Gyer Ro – PHURPA

When it all boils down, music is meant to be a spiritual experience. Music is meant to be transcendent. We make music to express ideas that are beyond us as human beings. We use it to express feelings, concepts, and emotions that we cannot otherwise interpret. Music tells stories, first and foremost. Every note, chord, and harmony is intended to create. We are mean to be able to understand music better than normal speech because there are limits to what we can describe, feel, and understand. Music does not have any of those limits. Music can be made to express anything. Music is powerful. In the wrong hands (ie pop music), music can become a banal tool to fend off boredom. In my opinion that is the ultimate sin, to misuse the arts. In the hands of masters, however, music is an omnilingual. Phurpa, a musical group I was recently introduced to, are such masters. They play, or rather ritualize, a form of ambient that puts all genres to shame. Gyer Ro, their latest album, is a two hour tour de force of throat singing, ritualistic prayers, and Tibetan instruments.

Gyer Ro, and Phurpa in general, is probably the most inaccessible music I’ve come to enjoy. That’s saying a lot because I can enjoy death industrial, NSBM, and noise with the best of them. Phurpa is different. Before I even started listening to their album I tried find out who and what they were (I do love a research project). I came across the interview they did with Bardo Methodology (I highly recommend it, it’s a fascinating look into their history and their purpose). A word they used a lot in reference to their music was power. Power over emotions. Normally I like to talk about the emotional resonance I feel in the music I listen to as a basis for asking questions about what the music is meant to do. But for this album, I’m forgo that. This album is all about power, strength, and ferocity. Gyer Ro, sadly, might not appeal to people for multiple reasons. One, the album is over two hours long, I’ve listened to a handful of albums that last over an hour and a half and only Gyer Ro and Nyarlathotep have the strength to carry on that long. Two, even though the album is two hours long, every second of it is important and needs to be carefully considered. Three, this album will fuck up your worldview, no matter what it is. Four, it’s a stream of conscious album that has little to no structure. That being said though, those that can make it through the album will be better for it.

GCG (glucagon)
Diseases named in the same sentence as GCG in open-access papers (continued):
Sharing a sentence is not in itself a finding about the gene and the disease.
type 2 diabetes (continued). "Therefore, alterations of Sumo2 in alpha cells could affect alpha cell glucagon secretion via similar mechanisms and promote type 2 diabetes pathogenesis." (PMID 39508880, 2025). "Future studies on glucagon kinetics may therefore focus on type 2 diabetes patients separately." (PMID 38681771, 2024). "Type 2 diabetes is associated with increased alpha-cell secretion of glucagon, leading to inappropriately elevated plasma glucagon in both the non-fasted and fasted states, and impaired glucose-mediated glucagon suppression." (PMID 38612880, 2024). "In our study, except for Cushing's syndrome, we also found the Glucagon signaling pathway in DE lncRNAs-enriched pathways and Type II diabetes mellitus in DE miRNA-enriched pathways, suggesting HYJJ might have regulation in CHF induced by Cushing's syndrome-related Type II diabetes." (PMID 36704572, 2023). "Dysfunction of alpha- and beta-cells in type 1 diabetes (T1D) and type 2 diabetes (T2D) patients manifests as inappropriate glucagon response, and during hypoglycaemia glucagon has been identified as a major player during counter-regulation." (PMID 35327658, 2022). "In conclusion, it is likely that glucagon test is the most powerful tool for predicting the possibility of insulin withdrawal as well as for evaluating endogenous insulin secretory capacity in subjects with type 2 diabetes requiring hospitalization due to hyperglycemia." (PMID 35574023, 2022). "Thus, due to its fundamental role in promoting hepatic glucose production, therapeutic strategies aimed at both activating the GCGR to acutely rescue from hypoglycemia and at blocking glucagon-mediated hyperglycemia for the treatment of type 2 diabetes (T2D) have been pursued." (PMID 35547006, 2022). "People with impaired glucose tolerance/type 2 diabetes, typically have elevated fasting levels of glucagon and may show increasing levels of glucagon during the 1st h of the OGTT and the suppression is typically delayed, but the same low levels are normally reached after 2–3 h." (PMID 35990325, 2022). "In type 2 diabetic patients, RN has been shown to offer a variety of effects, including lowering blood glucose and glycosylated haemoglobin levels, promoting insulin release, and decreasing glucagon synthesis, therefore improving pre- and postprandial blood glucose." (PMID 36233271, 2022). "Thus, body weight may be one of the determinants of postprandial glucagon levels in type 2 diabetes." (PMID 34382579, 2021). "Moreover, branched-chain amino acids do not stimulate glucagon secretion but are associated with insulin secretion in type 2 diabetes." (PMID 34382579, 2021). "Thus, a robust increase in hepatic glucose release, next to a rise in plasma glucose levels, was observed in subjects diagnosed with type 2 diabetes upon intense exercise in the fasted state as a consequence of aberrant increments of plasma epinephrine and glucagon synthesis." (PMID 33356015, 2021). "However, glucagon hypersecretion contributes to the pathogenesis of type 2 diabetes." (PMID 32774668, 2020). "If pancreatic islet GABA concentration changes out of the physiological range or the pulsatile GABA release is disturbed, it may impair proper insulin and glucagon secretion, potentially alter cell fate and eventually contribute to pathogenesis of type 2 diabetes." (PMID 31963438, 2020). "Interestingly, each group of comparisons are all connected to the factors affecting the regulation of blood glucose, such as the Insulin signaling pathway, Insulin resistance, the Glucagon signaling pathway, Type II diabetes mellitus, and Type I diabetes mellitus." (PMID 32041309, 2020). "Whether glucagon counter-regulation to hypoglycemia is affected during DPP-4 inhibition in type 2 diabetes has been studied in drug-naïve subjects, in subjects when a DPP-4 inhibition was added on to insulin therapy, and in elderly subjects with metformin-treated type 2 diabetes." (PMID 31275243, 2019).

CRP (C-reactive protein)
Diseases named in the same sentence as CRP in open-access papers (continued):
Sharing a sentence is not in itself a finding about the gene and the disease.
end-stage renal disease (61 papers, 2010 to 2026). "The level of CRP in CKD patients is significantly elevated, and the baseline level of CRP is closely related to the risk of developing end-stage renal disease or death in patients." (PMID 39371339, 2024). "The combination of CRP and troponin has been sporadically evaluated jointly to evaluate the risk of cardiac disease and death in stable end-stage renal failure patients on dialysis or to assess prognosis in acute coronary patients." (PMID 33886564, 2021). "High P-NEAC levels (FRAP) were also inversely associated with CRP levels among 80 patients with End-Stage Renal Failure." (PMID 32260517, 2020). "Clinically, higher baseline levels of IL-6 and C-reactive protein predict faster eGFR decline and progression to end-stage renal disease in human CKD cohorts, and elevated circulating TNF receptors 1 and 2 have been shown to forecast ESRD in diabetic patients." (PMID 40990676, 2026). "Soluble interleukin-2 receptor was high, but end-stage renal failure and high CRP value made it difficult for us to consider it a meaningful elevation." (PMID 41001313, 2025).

I almost don’t even want to call Phurpa music, or ritual ambient. It’s just ritual. And it’s one hell of a ritual. There is a type of power in the sounds, the vibrations of this album that I have never felt before. The album itself is devoid of any of the usual dark ambient tricks of echo, reverb, and drone. The sound is utterly authentic, and it’s utterly inhuman as a result.